Do You Suffer From Migraines?

If you’re a migraine sufferer, as I used to be, you probably know the feeling of desperation that comes with the pain, nausea, and vision problems. Some people try remedy after remedy but never find relief. It can be hard to find a solution because doctors aren’t even sure what causes migraines. But new research suggests the underlying cause of at least some of these agonizing headaches may be a simple vitamin deficiency.

On 10 June 2016 at the 58th Annual Scientific Meeting of the American Headache Society, researchers presented some new findings to show that increasing the levels of certain vitamins could potentially ward off the occurrence of frequent migraine headaches.

Researchers studied children, teens, and young adults, and found that frequent migraine sufferers were far more likely to have slightly lower levels of vitamin D, riboflavin (B2), and coenzyme Q10 (CoQ10). These vitamins are crucial for the mitochondria, the energy production centers of our cells, to function properly.

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Dr. Andrew Hershey, director of the Migraine Center at the Cincinnati Children’s Hospital Medical Center, said:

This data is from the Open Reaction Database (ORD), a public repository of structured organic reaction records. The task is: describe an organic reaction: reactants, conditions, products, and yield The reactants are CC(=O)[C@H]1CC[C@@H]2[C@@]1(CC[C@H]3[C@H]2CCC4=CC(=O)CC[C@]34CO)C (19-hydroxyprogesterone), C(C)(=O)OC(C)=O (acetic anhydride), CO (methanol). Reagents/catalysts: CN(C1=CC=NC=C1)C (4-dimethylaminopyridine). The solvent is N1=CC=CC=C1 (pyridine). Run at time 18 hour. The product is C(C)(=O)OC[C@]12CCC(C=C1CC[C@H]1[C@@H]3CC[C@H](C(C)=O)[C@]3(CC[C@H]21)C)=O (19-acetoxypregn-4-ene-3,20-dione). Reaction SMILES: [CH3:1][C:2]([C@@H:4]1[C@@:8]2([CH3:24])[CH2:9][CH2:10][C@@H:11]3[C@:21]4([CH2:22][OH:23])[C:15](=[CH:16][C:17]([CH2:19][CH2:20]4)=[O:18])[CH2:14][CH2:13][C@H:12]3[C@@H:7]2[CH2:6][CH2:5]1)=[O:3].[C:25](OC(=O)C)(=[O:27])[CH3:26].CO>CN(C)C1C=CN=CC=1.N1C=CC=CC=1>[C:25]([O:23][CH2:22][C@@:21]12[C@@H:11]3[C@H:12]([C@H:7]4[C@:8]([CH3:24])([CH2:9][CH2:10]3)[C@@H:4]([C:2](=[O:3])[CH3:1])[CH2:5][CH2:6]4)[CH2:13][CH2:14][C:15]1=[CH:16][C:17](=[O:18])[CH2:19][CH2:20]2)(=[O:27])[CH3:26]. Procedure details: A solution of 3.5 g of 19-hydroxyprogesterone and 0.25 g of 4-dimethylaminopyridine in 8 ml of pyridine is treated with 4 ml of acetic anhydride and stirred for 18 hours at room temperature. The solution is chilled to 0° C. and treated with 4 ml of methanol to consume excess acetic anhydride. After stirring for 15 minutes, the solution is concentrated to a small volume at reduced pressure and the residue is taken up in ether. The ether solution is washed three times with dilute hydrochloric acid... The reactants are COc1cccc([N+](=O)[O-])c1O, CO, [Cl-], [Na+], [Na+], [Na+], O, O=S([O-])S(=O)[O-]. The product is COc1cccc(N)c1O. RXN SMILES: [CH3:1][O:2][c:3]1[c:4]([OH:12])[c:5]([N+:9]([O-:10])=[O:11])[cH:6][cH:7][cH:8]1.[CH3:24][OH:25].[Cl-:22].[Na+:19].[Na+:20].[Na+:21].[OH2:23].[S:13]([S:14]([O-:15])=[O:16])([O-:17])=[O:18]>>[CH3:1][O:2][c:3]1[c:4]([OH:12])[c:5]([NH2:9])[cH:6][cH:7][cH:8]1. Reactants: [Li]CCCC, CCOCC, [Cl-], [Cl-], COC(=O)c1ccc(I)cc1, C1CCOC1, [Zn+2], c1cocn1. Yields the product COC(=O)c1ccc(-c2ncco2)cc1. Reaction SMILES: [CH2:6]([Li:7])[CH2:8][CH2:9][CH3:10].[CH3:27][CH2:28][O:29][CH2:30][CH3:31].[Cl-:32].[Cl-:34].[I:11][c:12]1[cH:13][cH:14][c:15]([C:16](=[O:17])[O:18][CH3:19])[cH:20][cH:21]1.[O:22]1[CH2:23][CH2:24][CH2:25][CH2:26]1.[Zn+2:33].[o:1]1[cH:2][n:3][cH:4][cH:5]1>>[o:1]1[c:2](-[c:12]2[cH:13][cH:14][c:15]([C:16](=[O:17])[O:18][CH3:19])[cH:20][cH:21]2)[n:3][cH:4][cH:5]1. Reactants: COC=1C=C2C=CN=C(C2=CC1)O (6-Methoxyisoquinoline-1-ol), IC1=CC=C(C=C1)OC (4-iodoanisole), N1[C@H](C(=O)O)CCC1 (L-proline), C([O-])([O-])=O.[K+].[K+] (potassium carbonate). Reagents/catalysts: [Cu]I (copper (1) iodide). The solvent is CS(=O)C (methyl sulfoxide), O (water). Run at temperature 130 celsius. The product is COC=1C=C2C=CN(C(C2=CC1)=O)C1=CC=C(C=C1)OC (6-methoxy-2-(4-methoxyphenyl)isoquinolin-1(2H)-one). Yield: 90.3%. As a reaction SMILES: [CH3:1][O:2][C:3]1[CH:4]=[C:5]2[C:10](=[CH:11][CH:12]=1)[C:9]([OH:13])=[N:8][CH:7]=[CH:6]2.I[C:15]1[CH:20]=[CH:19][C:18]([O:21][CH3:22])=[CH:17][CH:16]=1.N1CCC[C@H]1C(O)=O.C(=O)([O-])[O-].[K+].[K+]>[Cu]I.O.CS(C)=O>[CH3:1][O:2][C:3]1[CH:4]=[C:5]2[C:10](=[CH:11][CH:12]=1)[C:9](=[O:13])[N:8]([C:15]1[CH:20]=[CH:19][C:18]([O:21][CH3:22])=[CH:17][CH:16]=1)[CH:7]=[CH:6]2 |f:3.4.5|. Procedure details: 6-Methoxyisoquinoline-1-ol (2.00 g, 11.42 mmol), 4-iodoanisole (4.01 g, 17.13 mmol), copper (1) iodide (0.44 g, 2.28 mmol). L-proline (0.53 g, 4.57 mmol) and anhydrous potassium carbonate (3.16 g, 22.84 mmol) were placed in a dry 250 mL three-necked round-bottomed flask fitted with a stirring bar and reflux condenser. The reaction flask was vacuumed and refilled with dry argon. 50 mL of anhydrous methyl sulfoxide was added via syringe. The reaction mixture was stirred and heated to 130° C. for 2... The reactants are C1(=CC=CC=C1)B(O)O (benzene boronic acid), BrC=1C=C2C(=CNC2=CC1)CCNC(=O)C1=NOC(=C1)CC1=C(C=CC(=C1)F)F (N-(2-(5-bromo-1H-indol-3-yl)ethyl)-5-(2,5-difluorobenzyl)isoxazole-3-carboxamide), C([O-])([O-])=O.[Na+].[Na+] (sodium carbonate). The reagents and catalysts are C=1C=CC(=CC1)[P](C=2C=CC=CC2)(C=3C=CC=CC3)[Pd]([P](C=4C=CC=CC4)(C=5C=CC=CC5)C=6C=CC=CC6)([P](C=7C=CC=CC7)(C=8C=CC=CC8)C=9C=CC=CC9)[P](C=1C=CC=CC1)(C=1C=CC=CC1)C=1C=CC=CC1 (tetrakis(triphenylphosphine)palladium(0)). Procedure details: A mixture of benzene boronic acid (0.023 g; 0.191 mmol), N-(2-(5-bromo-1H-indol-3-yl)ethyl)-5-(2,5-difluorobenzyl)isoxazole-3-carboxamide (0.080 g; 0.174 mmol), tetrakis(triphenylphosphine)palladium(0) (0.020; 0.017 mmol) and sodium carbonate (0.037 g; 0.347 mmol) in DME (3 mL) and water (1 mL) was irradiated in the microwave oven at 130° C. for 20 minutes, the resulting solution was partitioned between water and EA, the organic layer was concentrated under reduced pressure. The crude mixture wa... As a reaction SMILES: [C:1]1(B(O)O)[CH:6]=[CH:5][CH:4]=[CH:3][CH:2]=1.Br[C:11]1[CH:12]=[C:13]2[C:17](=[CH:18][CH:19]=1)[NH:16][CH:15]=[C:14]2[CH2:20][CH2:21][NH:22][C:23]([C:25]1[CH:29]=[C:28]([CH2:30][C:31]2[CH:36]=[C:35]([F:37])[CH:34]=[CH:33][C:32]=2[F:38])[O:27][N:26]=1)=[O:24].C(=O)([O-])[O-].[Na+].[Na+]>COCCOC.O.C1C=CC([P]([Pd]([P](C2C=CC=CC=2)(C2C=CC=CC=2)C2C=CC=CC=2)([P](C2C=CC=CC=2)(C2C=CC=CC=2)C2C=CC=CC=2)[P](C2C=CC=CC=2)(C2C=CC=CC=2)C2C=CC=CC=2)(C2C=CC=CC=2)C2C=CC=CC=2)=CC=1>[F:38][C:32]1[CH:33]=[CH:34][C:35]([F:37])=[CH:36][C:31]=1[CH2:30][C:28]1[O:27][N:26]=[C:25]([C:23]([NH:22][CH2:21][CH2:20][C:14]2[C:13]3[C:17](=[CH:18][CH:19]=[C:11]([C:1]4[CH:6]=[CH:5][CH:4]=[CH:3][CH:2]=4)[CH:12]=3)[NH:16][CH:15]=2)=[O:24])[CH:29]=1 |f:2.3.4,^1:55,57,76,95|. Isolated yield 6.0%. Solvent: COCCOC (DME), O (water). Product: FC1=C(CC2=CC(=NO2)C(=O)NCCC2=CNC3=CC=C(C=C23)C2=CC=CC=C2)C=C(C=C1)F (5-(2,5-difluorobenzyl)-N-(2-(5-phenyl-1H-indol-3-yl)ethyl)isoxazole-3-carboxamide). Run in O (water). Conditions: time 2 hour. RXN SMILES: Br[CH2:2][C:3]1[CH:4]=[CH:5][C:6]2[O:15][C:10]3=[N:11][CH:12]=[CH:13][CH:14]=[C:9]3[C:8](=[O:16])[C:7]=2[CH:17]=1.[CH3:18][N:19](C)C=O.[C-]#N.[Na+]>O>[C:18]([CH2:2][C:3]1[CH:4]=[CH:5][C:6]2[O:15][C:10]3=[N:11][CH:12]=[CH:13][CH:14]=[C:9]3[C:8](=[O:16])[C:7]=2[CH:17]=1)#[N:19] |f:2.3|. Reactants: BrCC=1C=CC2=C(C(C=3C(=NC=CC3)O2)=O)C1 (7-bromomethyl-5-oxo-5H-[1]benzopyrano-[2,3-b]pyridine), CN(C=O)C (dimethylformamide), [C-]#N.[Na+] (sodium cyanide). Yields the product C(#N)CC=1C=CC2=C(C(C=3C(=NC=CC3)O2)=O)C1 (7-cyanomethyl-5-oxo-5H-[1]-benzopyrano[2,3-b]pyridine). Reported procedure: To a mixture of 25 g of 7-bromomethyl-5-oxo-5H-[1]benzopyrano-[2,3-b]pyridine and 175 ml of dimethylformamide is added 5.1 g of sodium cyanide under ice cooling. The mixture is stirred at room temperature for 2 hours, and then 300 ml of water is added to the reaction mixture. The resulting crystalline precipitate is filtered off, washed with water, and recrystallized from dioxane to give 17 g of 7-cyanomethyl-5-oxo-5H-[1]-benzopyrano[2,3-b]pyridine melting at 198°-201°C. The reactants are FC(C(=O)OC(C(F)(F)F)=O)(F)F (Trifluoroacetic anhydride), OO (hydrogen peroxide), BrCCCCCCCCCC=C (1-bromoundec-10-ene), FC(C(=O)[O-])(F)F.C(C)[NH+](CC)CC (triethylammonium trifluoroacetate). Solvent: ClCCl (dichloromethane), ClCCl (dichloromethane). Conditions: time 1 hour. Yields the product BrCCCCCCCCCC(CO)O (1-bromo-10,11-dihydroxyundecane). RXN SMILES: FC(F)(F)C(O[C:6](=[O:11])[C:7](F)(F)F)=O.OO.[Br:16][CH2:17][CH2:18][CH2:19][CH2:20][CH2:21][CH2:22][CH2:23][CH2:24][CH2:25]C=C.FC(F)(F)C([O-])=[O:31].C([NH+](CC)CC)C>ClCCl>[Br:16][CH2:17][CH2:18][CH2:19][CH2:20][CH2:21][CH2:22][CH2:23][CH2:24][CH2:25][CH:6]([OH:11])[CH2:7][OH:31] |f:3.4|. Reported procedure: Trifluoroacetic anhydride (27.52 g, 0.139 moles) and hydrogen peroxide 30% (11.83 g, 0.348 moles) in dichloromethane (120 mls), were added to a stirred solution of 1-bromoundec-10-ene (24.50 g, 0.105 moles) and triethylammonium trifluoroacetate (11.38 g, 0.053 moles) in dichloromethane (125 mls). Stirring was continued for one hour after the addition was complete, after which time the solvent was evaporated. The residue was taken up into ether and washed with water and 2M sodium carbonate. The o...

“Deficient function, possibly through vitamin deficiency or over-utilization of vitamins, may put the migraineur at increased risk of energy deficiency.”

For the study, Hershey and his colleagues analyzed existing data on 7,691 young migraine sufferers and their records of blood tests for baseline levels of vitamin D, B12, CoQ10, and folate. They found that 15% of the participants had riboflavin levels below the standard reference range. Another 30% of participants had CoQ10 levels at the low end of the range, and nearly 70% of the participants had significantly lower vitamin D levels than the standard reference range.

Additionally, patients with chronic migraines were found to be more likely to have CoQ10 deficiencies than patients with episodic migraines. Girls and young women were more likely than their male counterparts to have CoQ10 deficiencies at baseline, whereas boys and young men were more likely to have vitamin D deficiencies. Further research is needed into the reasons behind these trends. [1]

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